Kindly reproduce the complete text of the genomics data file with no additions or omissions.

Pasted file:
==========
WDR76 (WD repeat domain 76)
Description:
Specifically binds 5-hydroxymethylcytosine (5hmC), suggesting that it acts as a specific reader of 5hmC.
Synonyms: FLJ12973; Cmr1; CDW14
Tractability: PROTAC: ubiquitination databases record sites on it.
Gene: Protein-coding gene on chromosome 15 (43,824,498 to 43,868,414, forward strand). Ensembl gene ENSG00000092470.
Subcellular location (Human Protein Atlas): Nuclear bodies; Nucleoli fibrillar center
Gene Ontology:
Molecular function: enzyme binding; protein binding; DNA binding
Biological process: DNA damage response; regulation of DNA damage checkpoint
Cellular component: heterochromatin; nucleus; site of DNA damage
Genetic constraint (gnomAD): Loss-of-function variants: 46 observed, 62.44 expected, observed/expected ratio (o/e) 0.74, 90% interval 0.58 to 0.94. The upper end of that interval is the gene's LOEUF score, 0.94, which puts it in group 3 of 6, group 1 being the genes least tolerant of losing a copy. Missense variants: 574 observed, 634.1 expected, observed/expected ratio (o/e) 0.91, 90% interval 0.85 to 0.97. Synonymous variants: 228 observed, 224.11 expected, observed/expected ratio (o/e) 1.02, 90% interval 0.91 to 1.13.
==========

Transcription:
WDR76 (WD repeat domain 76)
Description:
Specifically binds 5-hydroxymethylcytosine (5hmC), suggesting that it acts as a specific reader of 5hmC.
Synonyms: FLJ12973; Cmr1; CDW14
Tractability: PROTAC: ubiquitination databases record sites on it.
Gene: Protein-coding gene on chromosome 15 (43,824,498 to 43,868,414, forward strand). Ensembl gene ENSG00000092470.
Subcellular location (Human Protein Atlas): Nuclear bodies; Nucleoli fibrillar center
Gene Ontology:
Molecular function: enzyme binding; protein binding; DNA binding
Biological process: DNA damage response; regulation of DNA damage checkpoint
Cellular component: heterochromatin; nucleus; site of DNA damage
Genetic constraint (gnomAD): Loss-of-function variants: 46 observed, 62.44 expected, observed/expected ratio (o/e) 0.74, 90% interval 0.58 to 0.94. The upper end of that interval is the gene's LOEUF score, 0.94, which puts it in group 3 of 6, group 1 being the genes least tolerant of losing a copy. Missense variants: 574 observed, 634.1 expected, observed/expected ratio (o/e) 0.91, 90% interval 0.85 to 0.97. Synonymous variants: 228 observed, 224.11 expected, observed/expected ratio (o/e) 1.02, 90% interval 0.91 to 1.13.